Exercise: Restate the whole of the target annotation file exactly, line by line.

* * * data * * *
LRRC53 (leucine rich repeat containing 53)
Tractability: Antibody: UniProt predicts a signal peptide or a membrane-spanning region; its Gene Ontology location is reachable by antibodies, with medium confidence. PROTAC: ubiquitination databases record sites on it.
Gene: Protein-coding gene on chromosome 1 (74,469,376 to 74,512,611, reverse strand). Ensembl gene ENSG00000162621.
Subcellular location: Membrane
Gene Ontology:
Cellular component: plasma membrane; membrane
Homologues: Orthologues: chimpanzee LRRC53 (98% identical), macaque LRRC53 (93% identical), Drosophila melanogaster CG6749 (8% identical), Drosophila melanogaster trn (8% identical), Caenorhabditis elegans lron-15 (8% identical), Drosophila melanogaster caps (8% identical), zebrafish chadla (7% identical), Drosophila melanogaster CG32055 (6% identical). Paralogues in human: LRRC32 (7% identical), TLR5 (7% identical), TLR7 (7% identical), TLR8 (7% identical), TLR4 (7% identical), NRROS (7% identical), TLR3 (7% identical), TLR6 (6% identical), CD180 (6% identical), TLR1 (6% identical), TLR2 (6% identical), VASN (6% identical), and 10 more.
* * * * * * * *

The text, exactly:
LRRC53 (leucine rich repeat containing 53)
Tractability: Antibody: UniProt predicts a signal peptide or a membrane-spanning region; its Gene Ontology location is reachable by antibodies, with medium confidence. PROTAC: ubiquitination databases record sites on it.
Gene: Protein-coding gene on chromosome 1 (74,469,376 to 74,512,611, reverse strand). Ensembl gene ENSG00000162621.
Subcellular location: Membrane
Gene Ontology:
Cellular component: plasma membrane; membrane
Homologues: Orthologues: chimpanzee LRRC53 (98% identical), macaque LRRC53 (93% identical), Drosophila melanogaster CG6749 (8% identical), Drosophila melanogaster trn (8% identical), Caenorhabditis elegans lron-15 (8% identical), Drosophila melanogaster caps (8% identical), zebrafish chadla (7% identical), Drosophila melanogaster CG32055 (6% identical). Paralogues in human: LRRC32 (7% identical), TLR5 (7% identical), TLR7 (7% identical), TLR8 (7% identical), TLR4 (7% identical), NRROS (7% identical), TLR3 (7% identical), TLR6 (6% identical), CD180 (6% identical), TLR1 (6% identical), TLR2 (6% identical), VASN (6% identical), and 10 more.